In just a few days I will celebrate the birth of my marriage or mourn its death, depending on how you look at it. It would have been ten years. Instead it’s been two and a half years since my divorce. I am reminded of this as the left turning signal on my vehicle is out. There are quite a few other things on my ‘honey do list’. I have learned to do a lot of them on my own but I refuse to clean the garage solo in the aftermath of last week’s snake sighting.
I remember the first time I ever took the trash out. I was the military wife of a deployed soldier. Having three brothers, I was always taught that there are male specific chores and female specific chores. Growing up with a mother and father in the household affords you that knowledge. When I married, I was fully educated on how to live with a partner. I was not educated on how to live alone.
No knock against my upbringing, but my parent’s generation, just as the ones before them were dedicated to the idea that daughters would one day grow up and marry. Checking divorced or single in response to questions that have no bearing on getting a root canal or pap smear was unheard of. I was prepped for washing dishes, cooking and decorating for the holidays. I was not prepared for mowing the lawn, changing a flat or cleaning the grill. Ironically, boys are taught to live alone. Mothers are often overheard advising their sons to learn how to cook and do laundry so they don’t have to depend on a woman. Girls are taught to depend on a man, be it their husbands or fathers. I am teaching my sons how to coexist in a healthy relationship as a respectful partner but I am also teaching them how to exist by themselves.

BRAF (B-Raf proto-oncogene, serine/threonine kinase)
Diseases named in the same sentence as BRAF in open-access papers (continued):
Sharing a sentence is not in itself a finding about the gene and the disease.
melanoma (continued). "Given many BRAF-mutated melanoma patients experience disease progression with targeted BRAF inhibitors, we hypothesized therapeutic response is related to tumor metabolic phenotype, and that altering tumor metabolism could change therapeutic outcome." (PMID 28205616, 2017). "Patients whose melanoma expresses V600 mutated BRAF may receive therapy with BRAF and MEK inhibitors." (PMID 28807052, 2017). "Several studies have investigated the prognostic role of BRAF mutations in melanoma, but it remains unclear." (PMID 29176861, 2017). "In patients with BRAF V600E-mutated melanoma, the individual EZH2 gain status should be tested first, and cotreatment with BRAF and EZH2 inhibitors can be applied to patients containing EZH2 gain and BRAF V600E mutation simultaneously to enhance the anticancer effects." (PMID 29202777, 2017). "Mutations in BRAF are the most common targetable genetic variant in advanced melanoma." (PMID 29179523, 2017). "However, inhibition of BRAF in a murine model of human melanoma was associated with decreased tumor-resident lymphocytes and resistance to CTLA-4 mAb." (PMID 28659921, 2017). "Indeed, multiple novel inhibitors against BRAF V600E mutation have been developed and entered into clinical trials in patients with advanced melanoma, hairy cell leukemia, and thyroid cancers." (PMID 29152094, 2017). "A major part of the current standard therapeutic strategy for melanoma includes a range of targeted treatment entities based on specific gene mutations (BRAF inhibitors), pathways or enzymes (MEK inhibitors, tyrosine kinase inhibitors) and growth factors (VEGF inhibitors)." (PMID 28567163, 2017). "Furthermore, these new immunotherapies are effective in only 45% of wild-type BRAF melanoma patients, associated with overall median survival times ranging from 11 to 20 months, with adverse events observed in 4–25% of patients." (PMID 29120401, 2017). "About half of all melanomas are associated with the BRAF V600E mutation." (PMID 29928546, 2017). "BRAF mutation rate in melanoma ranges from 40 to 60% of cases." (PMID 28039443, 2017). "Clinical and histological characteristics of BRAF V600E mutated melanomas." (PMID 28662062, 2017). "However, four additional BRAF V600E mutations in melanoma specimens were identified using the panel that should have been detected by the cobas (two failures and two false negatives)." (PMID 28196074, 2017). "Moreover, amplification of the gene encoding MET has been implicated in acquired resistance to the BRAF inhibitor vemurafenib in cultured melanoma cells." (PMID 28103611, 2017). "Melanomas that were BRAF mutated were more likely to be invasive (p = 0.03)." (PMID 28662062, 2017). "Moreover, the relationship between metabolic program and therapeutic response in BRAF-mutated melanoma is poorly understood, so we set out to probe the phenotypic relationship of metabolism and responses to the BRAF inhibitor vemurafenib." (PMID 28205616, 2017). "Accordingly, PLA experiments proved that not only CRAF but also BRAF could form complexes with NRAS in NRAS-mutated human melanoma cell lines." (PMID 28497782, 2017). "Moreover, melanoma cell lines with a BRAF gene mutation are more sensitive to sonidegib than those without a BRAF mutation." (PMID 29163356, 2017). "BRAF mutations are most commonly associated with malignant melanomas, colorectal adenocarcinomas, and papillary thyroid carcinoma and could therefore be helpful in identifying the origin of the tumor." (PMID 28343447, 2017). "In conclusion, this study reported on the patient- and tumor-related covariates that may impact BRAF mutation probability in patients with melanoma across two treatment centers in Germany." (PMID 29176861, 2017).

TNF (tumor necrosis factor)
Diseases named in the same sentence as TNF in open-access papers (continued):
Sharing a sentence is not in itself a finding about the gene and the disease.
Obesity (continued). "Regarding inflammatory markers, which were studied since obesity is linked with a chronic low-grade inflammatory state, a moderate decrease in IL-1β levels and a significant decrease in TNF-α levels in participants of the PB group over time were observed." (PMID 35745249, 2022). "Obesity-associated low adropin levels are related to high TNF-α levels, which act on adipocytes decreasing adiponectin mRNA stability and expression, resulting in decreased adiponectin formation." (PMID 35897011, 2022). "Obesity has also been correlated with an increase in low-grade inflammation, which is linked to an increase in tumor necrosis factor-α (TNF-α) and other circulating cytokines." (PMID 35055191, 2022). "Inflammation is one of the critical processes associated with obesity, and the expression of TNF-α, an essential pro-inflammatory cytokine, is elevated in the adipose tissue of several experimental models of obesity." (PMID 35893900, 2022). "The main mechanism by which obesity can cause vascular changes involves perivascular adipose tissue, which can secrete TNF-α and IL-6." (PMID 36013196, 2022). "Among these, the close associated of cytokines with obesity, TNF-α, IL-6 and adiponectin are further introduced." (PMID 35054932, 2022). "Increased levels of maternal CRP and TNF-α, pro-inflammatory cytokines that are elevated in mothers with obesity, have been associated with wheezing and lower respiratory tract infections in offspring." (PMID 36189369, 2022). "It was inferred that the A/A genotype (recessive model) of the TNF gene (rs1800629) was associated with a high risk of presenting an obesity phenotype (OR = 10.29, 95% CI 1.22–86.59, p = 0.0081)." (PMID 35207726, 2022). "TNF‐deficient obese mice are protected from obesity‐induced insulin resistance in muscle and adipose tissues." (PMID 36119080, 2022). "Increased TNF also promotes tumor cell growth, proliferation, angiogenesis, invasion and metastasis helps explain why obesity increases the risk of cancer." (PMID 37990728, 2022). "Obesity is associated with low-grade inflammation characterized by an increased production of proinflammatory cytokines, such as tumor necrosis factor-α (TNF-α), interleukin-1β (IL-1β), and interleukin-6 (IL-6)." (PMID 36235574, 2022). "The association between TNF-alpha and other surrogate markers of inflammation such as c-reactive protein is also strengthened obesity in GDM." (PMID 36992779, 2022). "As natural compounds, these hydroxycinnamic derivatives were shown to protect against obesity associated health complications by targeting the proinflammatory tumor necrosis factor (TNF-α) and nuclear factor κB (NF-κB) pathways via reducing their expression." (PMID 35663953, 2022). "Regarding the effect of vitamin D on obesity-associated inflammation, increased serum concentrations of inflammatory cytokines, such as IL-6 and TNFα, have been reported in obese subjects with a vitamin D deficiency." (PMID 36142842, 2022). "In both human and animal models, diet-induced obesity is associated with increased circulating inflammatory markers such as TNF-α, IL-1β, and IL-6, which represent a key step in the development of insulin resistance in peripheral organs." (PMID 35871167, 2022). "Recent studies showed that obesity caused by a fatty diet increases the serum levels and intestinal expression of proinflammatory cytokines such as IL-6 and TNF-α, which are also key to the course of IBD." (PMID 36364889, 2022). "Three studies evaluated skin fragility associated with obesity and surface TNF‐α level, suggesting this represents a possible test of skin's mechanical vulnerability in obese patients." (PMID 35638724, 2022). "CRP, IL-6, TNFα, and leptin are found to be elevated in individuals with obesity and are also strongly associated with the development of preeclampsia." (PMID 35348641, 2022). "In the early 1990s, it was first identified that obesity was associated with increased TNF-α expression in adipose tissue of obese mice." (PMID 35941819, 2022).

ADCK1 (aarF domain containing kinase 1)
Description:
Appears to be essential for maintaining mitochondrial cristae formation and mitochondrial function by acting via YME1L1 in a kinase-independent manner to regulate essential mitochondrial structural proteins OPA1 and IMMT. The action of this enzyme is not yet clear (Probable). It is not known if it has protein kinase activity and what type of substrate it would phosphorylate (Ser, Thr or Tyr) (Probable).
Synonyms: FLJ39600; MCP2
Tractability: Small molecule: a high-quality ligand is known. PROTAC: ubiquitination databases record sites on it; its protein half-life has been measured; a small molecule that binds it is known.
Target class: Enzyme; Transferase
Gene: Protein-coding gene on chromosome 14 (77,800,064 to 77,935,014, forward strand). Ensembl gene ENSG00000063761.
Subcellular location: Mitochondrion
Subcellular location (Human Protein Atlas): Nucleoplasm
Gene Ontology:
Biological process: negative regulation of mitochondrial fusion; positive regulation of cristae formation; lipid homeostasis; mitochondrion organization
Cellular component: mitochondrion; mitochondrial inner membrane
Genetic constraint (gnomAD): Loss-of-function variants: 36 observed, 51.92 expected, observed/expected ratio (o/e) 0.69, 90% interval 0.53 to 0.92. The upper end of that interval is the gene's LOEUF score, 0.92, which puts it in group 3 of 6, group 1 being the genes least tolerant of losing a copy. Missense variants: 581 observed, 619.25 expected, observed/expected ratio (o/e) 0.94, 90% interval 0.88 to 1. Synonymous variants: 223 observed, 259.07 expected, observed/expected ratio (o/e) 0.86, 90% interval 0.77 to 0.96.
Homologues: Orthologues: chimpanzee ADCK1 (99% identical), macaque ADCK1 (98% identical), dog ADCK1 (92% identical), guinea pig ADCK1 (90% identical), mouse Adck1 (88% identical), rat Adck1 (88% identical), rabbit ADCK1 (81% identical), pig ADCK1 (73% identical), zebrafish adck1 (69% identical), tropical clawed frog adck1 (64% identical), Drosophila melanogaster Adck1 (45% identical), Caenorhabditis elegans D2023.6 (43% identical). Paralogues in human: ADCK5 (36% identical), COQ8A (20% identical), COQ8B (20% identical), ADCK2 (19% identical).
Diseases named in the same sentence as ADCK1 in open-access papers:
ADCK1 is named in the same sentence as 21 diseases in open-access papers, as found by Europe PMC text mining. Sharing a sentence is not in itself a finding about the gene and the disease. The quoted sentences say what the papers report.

Gender roles have evolved. The family unit does not consist of a mom, a dad and two and a half kids any longer (which is morbidly disgusting because I often visualize the bloody upper torso of a toddler when I hear that term). But as much as things change, they stay the same. While it has become the norm to be single or a single mom, it still isn’t completely acceptable as evident by the stares in PTA meetings and doctor’s visits. I am often asked by teachers and the like “What is your last name.” Experience has taught them to ask. I live in a community where unmarried mothers are automatically assumed to be “baby mama’s” not divorcees. I think. Or maybe that’s my own insecurity talking out of discomfort from feeling like the only single mom in the play group or at the school play. I am sure there are others. The statistics say so. I am also sure that some of those wedded mothers wish they were not.
I have chosen to celebrate the union that brought forth two incredible little beings.